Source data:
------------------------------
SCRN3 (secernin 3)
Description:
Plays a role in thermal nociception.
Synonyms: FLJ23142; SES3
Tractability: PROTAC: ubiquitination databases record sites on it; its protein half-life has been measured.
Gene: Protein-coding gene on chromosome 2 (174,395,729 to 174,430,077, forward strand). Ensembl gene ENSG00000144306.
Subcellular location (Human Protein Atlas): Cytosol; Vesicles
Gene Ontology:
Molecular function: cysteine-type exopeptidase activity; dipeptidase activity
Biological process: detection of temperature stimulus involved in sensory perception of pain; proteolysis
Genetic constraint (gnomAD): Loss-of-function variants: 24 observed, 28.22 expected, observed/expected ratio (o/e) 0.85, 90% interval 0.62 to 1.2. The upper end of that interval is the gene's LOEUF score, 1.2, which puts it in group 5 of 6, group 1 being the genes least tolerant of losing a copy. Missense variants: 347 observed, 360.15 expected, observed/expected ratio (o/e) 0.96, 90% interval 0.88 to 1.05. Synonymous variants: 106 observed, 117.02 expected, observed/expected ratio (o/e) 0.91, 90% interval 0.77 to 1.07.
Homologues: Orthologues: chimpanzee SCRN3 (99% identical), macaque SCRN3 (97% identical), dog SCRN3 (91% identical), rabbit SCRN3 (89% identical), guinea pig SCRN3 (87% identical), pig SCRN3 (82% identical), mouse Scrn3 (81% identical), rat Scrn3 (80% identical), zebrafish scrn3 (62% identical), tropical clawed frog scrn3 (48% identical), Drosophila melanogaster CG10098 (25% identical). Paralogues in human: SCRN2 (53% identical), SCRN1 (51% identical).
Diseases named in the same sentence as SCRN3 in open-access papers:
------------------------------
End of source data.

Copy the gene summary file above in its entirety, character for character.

SCRN3 (secernin 3)
Description:
Plays a role in thermal nociception.
Synonyms: FLJ23142; SES3
Tractability: PROTAC: ubiquitination databases record sites on it; its protein half-life has been measured.
Gene: Protein-coding gene on chromosome 2 (174,395,729 to 174,430,077, forward strand). Ensembl gene ENSG00000144306.
Subcellular location (Human Protein Atlas): Cytosol; Vesicles
Gene Ontology:
Molecular function: cysteine-type exopeptidase activity; dipeptidase activity
Biological process: detection of temperature stimulus involved in sensory perception of pain; proteolysis
Genetic constraint (gnomAD): Loss-of-function variants: 24 observed, 28.22 expected, observed/expected ratio (o/e) 0.85, 90% interval 0.62 to 1.2. The upper end of that interval is the gene's LOEUF score, 1.2, which puts it in group 5 of 6, group 1 being the genes least tolerant of losing a copy. Missense variants: 347 observed, 360.15 expected, observed/expected ratio (o/e) 0.96, 90% interval 0.88 to 1.05. Synonymous variants: 106 observed, 117.02 expected, observed/expected ratio (o/e) 0.91, 90% interval 0.77 to 1.07.
Homologues: Orthologues: chimpanzee SCRN3 (99% identical), macaque SCRN3 (97% identical), dog SCRN3 (91% identical), rabbit SCRN3 (89% identical), guinea pig SCRN3 (87% identical), pig SCRN3 (82% identical), mouse Scrn3 (81% identical), rat Scrn3 (80% identical), zebrafish scrn3 (62% identical), tropical clawed frog scrn3 (48% identical), Drosophila melanogaster CG10098 (25% identical). Paralogues in human: SCRN2 (53% identical), SCRN1 (51% identical).
Diseases named in the same sentence as SCRN3 in open-access papers: